Major Milestone # 5: Sleeping Through the Night
OK, Maybe there's something wrong with me, but could it be possible that I'm actually more tired now that Mackenzie sleeps through the night? (I know I'm jinxing myself here, I JUST KNOW IT!)
When you have a newborn who has her days and nights mixed up you're a worthless piece of crap for the first two weeks of your baby's life because you're not sleeping AT ALL.  But your body quickly adapts to the lack of sleep and you get into a rhythm despite the changes going on in your house.  When you finally catch up on all those Zs I'm convinced your body goes into shock and you actually begin to crave more sleep than you need.  So... while I don't long for the days when I was getting up every two hours for a feeding, I do yearn for a time when I feel 100%, fully refreshed for a change.  Maybe when Mackenzie is 18 I'll finally feel like my old self again.  On the other hand, I'm sure by then I'll be waiting up for her to call me and tell me she's arrived back in her dorm room safe and sound.
(Note to new moms: disregard everything I just said and be thankful your baby is sleeping through the night!)

Major Milestones # 6, 7, and 8: Crawling, Walking, Talking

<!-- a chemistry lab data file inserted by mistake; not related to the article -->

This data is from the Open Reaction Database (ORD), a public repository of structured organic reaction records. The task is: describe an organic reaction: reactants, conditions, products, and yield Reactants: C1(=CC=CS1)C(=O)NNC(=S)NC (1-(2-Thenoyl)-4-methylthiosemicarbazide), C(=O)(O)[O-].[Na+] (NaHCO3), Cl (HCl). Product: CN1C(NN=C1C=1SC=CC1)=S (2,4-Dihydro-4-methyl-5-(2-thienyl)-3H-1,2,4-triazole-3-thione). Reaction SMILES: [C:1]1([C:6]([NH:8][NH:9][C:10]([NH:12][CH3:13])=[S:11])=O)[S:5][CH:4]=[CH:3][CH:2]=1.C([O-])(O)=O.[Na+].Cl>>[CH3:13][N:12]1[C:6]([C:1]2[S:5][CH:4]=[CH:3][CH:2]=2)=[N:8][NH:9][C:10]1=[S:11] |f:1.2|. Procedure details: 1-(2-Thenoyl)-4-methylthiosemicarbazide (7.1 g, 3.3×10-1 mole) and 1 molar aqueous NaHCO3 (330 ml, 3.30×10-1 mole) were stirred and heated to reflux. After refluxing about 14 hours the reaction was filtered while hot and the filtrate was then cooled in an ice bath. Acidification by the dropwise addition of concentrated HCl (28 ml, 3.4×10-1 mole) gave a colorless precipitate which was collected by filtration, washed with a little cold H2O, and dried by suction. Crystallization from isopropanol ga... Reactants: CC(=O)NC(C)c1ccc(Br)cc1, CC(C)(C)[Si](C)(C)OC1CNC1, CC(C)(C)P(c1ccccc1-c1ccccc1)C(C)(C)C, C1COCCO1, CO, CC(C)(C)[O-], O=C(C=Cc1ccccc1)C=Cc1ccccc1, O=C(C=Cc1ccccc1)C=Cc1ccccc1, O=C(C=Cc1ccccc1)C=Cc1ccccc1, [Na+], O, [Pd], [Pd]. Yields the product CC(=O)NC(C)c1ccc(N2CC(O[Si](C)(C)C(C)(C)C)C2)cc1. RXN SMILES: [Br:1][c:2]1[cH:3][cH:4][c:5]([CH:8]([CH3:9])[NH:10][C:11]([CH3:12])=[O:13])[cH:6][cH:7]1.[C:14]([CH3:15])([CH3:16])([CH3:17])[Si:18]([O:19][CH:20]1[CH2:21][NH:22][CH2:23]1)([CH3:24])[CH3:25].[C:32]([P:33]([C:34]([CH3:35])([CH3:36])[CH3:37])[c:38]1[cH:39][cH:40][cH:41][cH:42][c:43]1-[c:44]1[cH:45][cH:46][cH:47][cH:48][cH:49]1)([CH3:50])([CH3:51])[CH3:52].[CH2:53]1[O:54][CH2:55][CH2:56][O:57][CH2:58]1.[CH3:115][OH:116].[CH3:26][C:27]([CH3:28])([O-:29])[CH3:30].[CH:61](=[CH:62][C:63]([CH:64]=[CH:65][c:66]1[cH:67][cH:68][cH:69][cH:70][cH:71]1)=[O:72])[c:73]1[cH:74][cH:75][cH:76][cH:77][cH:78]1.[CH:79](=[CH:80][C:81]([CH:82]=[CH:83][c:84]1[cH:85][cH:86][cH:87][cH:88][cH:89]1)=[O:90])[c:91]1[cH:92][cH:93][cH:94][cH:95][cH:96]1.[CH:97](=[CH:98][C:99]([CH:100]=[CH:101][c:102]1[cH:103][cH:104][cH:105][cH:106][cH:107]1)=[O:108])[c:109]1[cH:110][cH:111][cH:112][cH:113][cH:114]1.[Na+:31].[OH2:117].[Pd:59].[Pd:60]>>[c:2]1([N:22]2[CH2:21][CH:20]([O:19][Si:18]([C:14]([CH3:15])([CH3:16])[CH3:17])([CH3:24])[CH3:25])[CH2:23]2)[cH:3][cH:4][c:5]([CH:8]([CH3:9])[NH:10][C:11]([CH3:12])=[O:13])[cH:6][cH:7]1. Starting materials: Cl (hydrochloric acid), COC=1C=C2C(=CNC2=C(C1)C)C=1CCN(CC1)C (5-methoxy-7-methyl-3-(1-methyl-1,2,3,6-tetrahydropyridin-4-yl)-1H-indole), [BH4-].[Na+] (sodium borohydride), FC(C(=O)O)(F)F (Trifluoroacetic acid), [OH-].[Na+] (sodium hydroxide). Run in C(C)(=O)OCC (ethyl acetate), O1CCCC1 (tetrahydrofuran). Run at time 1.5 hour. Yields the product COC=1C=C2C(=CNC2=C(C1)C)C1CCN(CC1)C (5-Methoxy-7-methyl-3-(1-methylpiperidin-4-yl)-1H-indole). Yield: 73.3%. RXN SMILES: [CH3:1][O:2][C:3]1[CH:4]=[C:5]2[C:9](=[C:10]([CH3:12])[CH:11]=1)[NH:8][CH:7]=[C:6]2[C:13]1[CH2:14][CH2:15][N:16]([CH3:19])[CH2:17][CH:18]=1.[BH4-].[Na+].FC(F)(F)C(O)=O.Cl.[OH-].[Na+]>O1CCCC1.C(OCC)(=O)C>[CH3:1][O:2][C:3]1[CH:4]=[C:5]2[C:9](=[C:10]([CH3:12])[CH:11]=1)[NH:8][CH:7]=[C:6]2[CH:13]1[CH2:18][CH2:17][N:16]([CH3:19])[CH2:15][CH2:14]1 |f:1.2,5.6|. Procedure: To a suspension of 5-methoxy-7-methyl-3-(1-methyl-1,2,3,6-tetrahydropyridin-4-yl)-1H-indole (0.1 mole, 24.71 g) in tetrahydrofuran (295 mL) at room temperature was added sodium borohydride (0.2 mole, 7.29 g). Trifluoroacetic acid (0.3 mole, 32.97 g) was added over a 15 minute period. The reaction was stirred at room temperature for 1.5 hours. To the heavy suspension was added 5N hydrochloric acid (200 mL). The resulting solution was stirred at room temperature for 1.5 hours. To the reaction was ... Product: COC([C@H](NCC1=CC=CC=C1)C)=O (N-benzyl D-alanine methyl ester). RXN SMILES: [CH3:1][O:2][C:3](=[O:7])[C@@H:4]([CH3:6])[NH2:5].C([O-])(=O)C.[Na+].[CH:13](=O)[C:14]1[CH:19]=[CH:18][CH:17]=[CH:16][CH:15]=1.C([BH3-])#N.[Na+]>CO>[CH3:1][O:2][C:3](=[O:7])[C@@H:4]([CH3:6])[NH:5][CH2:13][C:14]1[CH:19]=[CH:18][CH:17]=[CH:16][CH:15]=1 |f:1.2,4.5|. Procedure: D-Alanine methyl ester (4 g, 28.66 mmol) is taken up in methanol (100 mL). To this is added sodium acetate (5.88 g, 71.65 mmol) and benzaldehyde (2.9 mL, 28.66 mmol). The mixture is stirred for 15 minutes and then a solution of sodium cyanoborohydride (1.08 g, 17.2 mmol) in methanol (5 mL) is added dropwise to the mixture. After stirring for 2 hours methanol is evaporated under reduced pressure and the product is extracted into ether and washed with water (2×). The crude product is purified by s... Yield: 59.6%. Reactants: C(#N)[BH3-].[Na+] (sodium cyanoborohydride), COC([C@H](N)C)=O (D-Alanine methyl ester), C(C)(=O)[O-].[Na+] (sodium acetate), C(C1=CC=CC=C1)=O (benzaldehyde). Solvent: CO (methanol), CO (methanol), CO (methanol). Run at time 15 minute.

Naturally, I'm still waiting for these changes to take place.  But I look forward to the day when Mackenzie can crawl off some of that baby fat she's accumulated all these months, walk next to me holding my hand, and tell me what's wrong so that I don't have to keep wondering whether it's constipation, teething, or hunger.  But really, who am I kidding? Once she's mobile and starts to crawl, my house will turn into a complete disaster area and I'll have to baby-proof the heck out every visible nook and cranny. When she's old enough to walk she'll be getting into all kinds of trouble that I'm not remotely prepared for.  And when she can finally talk I'm sure I'll really be in over my head.  Because at first I'll love the fact that she can call me Mama and tell me she loves me.  But after awhile talking will turn into talking back and then I'll really be missing the days when we'd swaddle her up, tuck her into our arms, and whisper that we loved her, all the while knowing that she loved us too and didn't want or need anything more than her Mommy and Daddy.